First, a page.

Back to Eden – To move beyond Self-Ignorance and World-Ignorance, our mind has to realise its limitations and break the walls of ego-consciousness. The fifth skandha acts as a kind of watchdog, an ultimate defender of our ego, analogous to what we called in junior high school a “hall monitor,” of the first four skandhas (simular to the five first chakras).
Knowledge is imperfect because the separation between knower and the known with senses as the only link to the external world. However, even our self-knowledge is compromised as our larger being is shut behind a wall created by the externalising consciousness. This wall is created by Nature to attempt the ego-centric individualisation of the mind, life and body uninvaded by the deeper and wider truth of our existence; it defends it against the deeper oneness and Infinity and against the cosmic Infinite. This is the first step of Nature. To move beyond Self-Ignorance and World-Ignorance, our mind has to realise its limitations and break the walls of ego-consciousness.
To move beyond Self-Ignorance and World-Ignorance, our mind has to realise its limitations and break the walls of ego-consciousness.
The argument of “The Crown” is that mankind has ignored the law of nature—the Heraditean law of “measures.” The conscious ego, an “inferior I,” sets itself up as an absolute, refusing to recognize that it is “no more than an accidental cohesion in the flux of time” (Phoenix 11, 384).
The reality lies in the great flux of creation and destruction, the passage from origin to end and back to origin. Consummation exists only when origin and end are one, when the union of spirit and matter reaches its maximum of being in a magnificent flowering.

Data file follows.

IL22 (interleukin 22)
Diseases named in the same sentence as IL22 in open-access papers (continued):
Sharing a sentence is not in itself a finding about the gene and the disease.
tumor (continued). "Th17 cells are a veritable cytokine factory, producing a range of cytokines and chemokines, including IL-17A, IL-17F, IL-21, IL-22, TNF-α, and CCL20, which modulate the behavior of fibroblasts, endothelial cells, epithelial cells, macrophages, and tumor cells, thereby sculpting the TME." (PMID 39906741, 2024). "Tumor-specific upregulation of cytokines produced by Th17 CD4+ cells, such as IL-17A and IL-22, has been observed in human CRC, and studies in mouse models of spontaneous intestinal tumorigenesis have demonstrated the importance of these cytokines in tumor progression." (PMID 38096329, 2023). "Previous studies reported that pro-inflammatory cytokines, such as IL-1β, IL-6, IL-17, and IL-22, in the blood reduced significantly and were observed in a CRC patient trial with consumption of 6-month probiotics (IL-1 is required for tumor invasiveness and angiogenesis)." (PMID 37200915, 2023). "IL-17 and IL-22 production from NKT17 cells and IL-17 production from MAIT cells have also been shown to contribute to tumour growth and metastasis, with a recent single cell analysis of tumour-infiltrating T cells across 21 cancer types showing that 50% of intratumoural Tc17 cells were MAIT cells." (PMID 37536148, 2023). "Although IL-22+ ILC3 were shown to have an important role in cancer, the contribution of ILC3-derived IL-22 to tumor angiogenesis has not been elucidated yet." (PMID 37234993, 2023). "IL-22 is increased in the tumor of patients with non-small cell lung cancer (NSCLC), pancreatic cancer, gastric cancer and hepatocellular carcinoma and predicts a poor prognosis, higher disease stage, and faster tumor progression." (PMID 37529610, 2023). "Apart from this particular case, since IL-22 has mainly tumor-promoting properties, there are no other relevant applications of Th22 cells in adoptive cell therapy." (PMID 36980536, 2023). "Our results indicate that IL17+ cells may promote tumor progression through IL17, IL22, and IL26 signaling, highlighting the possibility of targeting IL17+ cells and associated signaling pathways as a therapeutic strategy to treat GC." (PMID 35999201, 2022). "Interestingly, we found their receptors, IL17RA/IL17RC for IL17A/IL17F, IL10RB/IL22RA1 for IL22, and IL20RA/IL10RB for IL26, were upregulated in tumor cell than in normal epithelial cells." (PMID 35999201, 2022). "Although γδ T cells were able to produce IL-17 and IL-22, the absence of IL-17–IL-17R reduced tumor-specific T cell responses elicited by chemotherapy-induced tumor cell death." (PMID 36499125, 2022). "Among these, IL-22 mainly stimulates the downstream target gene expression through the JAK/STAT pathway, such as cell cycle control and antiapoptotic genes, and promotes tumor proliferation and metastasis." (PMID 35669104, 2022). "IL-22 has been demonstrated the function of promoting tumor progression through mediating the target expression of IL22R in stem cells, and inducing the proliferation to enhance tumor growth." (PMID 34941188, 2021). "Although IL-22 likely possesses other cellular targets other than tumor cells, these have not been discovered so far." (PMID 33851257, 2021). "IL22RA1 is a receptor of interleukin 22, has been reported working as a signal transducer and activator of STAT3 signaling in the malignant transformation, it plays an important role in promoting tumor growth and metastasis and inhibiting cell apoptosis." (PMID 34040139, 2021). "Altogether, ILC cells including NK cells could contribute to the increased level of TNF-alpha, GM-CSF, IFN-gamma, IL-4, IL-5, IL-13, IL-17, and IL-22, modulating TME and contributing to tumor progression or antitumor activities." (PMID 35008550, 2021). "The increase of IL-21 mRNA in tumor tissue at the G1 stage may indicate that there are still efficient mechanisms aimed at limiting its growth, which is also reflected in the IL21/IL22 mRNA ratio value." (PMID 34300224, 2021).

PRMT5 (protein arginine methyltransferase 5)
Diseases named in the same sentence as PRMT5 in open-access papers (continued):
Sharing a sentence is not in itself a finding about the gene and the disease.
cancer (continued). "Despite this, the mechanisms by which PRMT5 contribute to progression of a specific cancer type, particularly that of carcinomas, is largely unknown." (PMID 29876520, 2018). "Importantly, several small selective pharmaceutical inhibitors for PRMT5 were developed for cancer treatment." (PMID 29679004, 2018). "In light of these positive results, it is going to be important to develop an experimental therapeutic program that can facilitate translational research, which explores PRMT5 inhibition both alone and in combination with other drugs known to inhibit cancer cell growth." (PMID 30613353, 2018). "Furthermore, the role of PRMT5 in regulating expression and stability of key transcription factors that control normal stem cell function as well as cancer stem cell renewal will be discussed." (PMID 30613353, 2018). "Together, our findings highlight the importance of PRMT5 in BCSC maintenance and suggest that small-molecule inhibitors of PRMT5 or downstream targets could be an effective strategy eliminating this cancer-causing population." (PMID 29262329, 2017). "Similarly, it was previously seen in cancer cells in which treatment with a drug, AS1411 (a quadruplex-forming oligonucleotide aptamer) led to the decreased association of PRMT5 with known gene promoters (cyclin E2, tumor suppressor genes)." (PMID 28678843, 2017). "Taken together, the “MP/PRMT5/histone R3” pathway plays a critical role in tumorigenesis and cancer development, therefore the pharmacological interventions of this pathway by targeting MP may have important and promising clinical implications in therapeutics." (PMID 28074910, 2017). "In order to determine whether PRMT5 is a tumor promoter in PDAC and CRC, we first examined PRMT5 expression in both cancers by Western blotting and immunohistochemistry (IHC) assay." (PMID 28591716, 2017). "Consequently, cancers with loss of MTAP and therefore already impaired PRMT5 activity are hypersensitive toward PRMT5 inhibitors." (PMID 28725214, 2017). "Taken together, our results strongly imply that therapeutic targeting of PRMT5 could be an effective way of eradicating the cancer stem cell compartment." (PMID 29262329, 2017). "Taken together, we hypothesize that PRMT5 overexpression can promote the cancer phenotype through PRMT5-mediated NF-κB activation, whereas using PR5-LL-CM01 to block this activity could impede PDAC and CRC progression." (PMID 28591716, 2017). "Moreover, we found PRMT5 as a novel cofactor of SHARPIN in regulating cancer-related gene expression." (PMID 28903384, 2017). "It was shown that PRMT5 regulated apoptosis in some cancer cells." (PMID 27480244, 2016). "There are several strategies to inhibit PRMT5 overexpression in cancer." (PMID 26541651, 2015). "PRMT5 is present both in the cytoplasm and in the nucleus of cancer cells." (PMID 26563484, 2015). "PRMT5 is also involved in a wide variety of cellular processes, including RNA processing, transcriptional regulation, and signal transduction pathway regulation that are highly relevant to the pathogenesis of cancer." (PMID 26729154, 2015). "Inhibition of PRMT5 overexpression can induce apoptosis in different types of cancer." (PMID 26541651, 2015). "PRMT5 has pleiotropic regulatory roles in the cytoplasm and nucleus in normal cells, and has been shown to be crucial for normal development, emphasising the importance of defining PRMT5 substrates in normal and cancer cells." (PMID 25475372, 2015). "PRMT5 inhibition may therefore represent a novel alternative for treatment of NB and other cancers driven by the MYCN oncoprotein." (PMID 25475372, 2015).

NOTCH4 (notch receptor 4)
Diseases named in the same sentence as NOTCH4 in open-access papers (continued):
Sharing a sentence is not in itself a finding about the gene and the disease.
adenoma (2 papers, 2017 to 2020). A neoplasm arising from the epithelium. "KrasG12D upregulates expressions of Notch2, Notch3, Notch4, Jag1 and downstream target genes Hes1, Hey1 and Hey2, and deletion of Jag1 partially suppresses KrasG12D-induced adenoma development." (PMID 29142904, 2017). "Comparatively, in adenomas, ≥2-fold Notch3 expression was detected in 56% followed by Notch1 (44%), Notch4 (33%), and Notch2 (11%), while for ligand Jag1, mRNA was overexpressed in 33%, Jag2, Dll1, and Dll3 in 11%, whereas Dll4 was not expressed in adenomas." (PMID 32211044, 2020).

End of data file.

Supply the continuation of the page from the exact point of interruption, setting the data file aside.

But the thrust into fullness of being is prevented when the false I, the ego, is fixed or static, denying the deep reality that demands the death of the old and the birth of the new. Joining a Dostoevskyan psychology to his metaphysics, Lawrence argues that the ego, setting itself up as Absolute, recognizes “nothing beyond” itself (Phoenix 11, 391).
The ego “secretly hates every other ego” and hates “an unconquered universe” (391). It seeks to triumph at all costs, to reduce everything to its will. There is no “coming together,” only the spectacle of going apart, each ego a part of the general disintegration, corruption, and dissolution of the age. “Ego reacts upon ego only in friction” (394).
There is a desire to destroy life, even one’s own life, because reduction is “progressive”: the final satisfaction of the egoistic will is the omnipotence of death itself, the total repudiation of all organic synthesis or complex relatedness. By degrees, one reduces oneself back to the inorganic—through sex, alcohol, drugs, war.
The passion in the war is a passion “for the embrace with death”. Yet if the spirit of destruction can break down the ego, it is divine. From the breaking down, the going apart, there can arise a new creation, provided that the corruption is “pure”—provided, that is, that it destroys the old ego and makes possible a rebirth.
The passion for destruction must be balanced by the passion for creation, for “all birth comes with the reduction of old tissue” (405); God is both destructive and creative, the flowing apart and the flowing together. Evil is “this desire for constancy”.
The only course open to men is to reject the fixed mad aim of the ego and to become the ding an sich—identifying one’s own desire with that of the Reality of which one is an expression.
The Fifth Skandha: Defensive Consciousness (Vijnana)